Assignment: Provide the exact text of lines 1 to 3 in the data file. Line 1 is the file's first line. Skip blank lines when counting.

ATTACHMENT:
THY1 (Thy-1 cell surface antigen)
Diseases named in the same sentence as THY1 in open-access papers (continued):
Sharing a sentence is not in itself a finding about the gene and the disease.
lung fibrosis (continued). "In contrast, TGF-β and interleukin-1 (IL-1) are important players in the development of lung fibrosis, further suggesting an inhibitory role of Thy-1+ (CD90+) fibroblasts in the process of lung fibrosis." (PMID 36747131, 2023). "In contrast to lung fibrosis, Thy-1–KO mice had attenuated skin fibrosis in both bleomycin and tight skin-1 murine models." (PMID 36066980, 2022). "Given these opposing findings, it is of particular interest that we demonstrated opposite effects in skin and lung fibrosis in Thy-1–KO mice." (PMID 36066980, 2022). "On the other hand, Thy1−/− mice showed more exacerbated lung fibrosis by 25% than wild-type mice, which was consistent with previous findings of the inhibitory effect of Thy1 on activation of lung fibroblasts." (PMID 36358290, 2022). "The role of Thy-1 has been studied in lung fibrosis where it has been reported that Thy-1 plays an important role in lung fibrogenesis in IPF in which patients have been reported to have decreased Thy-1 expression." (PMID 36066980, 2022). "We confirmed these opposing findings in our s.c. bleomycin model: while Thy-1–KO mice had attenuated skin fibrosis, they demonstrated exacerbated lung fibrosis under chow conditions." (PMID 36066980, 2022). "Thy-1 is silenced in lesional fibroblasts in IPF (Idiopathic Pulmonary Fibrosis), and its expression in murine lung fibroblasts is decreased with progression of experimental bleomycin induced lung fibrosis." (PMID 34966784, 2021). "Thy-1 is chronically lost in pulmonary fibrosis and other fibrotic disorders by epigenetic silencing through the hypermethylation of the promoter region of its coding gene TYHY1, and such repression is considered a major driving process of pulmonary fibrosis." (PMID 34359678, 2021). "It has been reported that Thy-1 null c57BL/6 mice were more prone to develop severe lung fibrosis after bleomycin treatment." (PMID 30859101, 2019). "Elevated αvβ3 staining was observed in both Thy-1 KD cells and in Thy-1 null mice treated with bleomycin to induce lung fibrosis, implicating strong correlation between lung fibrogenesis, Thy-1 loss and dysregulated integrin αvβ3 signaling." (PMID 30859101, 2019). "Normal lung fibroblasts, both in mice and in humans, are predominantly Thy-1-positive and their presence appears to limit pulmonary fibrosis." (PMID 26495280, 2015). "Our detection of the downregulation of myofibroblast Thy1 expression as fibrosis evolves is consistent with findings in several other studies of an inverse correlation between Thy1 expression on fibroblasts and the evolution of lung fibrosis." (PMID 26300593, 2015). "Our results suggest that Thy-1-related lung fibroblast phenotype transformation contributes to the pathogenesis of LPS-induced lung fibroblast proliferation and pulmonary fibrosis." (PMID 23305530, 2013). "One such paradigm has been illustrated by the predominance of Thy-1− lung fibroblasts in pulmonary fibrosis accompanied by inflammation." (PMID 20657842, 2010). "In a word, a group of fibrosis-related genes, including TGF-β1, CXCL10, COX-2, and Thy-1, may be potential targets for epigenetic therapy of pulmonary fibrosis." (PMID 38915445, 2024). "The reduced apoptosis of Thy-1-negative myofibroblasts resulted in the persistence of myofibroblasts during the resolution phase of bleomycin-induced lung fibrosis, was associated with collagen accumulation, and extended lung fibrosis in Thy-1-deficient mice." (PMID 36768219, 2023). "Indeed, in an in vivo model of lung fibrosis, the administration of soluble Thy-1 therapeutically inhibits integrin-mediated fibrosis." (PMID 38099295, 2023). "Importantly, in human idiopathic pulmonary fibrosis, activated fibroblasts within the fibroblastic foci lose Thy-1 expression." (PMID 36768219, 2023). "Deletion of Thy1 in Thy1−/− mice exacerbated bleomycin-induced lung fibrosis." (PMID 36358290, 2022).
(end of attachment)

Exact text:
THY1 (Thy-1 cell surface antigen)
Diseases named in the same sentence as THY1 in open-access papers (continued):
Sharing a sentence is not in itself a finding about the gene and the disease.